Via Financial Times

The EU has ordered the US chipmaker Broadcom to suspend its exclusive deals with six television and modem manufacturers while it investigates whether they are anti-competitive.

The move to apply so-called “interim measures”, which stop companies from engaging in suspected anti-competitive behaviour before the outcome of what can often be multi-year investigations, is part of a new approach to tech regulation by Margrethe Vestager, the EU’s competition commissioner.

The chipmaker must now pause its deals for three years or until Brussels finishes its probe.

Ms Vestager has acknowledged that while she has fined Big Tech companies billions of dollars, these penalties have done little to restore competition to the market because they arrived long after companies squashed rivals and built entrenched positions.

Campaigners have pushed for the European Commission to apply interim measures to Google, for example. But their use against Broadcom is the first time they have been deployed in almost two decades.

Ms Vestager said that “at first sight” Broadcom has a dominant position in three markets and that it is allegedly abusing this dominance. She said some Broadcom deals are likely to be “strengthening” the company’s position and may lead to “irreparable harm” against rivals.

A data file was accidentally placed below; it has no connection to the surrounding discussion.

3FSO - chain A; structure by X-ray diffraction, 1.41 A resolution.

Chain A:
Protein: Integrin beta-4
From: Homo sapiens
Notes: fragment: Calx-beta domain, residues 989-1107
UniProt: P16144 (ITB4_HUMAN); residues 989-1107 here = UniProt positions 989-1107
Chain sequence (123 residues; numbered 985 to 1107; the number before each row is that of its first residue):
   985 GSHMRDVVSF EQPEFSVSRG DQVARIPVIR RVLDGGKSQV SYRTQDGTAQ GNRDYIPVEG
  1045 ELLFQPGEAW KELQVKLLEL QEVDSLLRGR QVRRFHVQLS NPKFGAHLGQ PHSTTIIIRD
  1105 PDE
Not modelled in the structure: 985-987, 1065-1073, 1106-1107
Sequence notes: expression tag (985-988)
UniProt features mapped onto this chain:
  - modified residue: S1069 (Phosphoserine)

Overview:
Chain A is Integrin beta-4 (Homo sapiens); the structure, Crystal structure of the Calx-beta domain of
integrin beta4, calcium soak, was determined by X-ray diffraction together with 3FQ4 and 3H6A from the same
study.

She added that by ordering Broadcom to halt its behaviour, the EU wants to avoid “severe negative effects” for competitors.

If the commission is successful in applying interim measures through the European courts, it is expected to use the tool against other Big Tech companies. Ms Vestager said: “It doesn’t necessarily say that now we have all cases lined up where interim measures will be used but it means that the tool is on the table.”

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She added: “And if we find cases that live up to the two things that have to be fulfilled at the same time, yes, we will indeed use interim measures more often.”

Ms Vestager, who will start a rare second five-year term in December, now has a dual role as competition commissioner and as the EU’s lead on digital policy.

In a statement following the official announcement, Broadcom rejected the commission’s claims and added that the company will appeal against the decision to the European courts. In the meantime, however, Broadcom will comply with the commission’s order.